Friday, April 8, 2011

Just Me and the Mango Tree

SITAG, the group we belonged to, owned houses that ran along the ridge of a hill just outside of Honiara.  Lined up along the crest, like so many cornrow braids on a little girl's head, these houses were open for us to stay in when we made the trip back to semi-civilization from the outer islands every few months.

The houses were surrounded by tropical foliage that we kids reveled in.  There were a few guava trees, whose fruit we constantly fought over and inevitably picked before it was ripe, enjoyable only by virtue of the sweetness of conquest.  If you've ever eaten an unripe guava, you'll know that it consists of chalky flesh surrounding about fifty seeds as hard as popcorn kernels.

Fragrant frangipanis lined the entire ridge, their fragile limbs too weak to really climb safely, littering the ground with hundreds of elusively sweet blooms.  There were a few conifers, which we loved to climb and sit in while the wind gently hushed through the boughs.  The leaves of these trees weren't prickly like our Western evergreens.  They waved and bent softly like undersea anemone.  Several stumpy little 'cherry' trees (so called by us because of the sweet, red berries), grew close to the road, the dirt beneath stained with sticky red globs of overripe fruit and parrot droppings.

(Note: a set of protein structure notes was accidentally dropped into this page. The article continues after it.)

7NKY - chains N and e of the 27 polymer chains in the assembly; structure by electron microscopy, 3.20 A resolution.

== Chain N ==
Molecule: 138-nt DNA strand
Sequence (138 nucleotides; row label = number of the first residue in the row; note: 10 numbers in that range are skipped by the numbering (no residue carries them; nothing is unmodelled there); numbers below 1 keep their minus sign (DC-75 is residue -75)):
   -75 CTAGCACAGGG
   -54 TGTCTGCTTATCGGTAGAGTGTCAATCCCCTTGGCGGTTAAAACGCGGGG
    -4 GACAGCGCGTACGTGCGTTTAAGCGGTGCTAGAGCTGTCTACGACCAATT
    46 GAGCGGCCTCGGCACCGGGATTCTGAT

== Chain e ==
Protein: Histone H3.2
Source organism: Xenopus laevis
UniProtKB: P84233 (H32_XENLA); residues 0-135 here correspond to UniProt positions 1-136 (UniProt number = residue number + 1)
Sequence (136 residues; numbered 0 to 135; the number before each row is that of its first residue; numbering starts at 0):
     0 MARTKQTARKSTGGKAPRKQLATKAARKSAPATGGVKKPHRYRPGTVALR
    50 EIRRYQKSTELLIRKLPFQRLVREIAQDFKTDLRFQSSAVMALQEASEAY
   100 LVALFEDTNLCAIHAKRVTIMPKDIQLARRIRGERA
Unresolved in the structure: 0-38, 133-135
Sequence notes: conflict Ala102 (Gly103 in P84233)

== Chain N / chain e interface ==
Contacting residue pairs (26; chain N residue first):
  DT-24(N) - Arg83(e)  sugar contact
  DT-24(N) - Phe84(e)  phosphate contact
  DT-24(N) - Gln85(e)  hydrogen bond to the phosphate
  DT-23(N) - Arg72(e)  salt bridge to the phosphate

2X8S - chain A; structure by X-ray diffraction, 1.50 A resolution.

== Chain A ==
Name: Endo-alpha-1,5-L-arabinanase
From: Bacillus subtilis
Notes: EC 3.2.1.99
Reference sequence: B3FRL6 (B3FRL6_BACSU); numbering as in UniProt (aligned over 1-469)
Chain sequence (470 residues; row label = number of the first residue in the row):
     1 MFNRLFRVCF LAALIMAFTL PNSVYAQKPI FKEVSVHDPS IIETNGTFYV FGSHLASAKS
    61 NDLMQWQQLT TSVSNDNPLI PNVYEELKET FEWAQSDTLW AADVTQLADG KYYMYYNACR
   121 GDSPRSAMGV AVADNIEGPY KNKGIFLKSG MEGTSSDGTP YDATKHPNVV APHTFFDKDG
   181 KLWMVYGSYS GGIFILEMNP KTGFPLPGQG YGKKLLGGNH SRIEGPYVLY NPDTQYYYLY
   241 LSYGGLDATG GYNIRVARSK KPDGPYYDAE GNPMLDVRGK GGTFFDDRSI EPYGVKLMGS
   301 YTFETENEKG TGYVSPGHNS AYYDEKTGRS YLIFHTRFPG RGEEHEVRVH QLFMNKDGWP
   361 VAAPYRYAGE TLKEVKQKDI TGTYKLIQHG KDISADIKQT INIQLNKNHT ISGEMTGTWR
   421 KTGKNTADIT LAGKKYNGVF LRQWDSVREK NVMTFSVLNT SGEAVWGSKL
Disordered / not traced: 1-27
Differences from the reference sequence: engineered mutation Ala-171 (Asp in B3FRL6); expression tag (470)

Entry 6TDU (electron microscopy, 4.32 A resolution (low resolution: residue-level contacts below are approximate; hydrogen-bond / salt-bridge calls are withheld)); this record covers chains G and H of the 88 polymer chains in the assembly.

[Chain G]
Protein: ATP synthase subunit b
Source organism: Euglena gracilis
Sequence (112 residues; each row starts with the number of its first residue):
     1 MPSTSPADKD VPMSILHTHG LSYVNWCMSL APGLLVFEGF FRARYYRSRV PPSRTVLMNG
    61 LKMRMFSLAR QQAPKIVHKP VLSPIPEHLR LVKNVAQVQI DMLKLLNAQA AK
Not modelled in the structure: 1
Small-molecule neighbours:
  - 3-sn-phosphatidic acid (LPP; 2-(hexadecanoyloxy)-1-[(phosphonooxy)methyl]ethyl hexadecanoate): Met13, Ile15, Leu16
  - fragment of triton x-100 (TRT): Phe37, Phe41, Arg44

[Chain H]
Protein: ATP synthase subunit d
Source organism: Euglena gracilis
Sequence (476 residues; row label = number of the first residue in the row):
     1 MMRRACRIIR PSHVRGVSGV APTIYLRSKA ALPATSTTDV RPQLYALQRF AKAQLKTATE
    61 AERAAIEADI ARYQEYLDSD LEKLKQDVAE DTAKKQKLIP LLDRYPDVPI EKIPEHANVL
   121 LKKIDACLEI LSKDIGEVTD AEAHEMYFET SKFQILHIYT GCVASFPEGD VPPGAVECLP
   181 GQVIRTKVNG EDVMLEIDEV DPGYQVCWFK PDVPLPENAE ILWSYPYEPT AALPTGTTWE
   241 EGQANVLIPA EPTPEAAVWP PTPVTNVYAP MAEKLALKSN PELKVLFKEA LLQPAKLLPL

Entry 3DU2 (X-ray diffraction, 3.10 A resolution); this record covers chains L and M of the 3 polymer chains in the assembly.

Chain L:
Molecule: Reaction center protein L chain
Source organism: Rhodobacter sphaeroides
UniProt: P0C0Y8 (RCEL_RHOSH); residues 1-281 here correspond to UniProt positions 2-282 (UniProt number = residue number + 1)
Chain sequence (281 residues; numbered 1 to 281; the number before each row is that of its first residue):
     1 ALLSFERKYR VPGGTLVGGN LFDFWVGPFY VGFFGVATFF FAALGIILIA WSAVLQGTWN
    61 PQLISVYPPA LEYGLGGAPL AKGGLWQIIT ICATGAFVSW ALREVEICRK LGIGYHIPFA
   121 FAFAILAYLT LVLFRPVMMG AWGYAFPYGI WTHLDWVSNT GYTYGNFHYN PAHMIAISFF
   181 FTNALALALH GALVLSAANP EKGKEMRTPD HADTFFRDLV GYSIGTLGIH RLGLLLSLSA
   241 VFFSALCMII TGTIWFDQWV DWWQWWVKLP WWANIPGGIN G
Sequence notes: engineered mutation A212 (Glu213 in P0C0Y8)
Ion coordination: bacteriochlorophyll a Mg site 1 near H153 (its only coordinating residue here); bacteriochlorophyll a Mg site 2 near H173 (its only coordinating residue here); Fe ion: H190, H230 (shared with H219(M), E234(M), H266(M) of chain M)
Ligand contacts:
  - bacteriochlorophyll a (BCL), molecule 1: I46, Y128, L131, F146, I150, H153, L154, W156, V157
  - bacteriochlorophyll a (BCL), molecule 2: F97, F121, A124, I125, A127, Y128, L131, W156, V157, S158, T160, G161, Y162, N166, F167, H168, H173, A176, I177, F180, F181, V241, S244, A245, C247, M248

There was one mango tree that I discovered one day.  It grew tall, straight, and thickly green, like a child's oval-shaped caricature  in a crayon drawing.  I had always avoided it, its flat, waxy leaves growing so thickly that I couldn't see sky through them.  The branches started low on the Popsicle stick trunk, too close to the ground to sit under comfortably.

On this particular day, however, I had escaped from the pack of SITAG 'cousins', searching for a spot to be alone with my thoughts.  The mango tree beckoned me from its place next to the driveway.  Stooping beneath the low branches, I looked up along its trunk and discovered with surprise that virtually no leaves grew along the inside of the tree.  Intrigued, I hoisted myself up.

Bare toes gripping the branches, I climbed them like a ladder, spiraling up into a hollowed out, leafy bower.  It was  secret room just for me, growing 10 feet above the ground, hidden by a thick wall of waxy leaves and gently blushing mangoes.

I was the princess, and this was my tower.


  1. I love this concept. Love it. Read it aloud to my 4 year old daughter (she has the imagination of a novelist brewing already) and she wanted to recreate it. Unfortunately, we live in Chicago and have no mango trees:( Have a great weekend!

  2. I can hear the wind sighing through the sand pines, scent the elusive fragrance of the frangipani in the air, taste those sticky-sweet "cherries", feel the hard cold rocks under my bare toes and feel the tickle of the big red hibiscus tucked behind my hair and reach for the tucks on my lava-lava to ensure they are still tight. =) Thanks for the memories.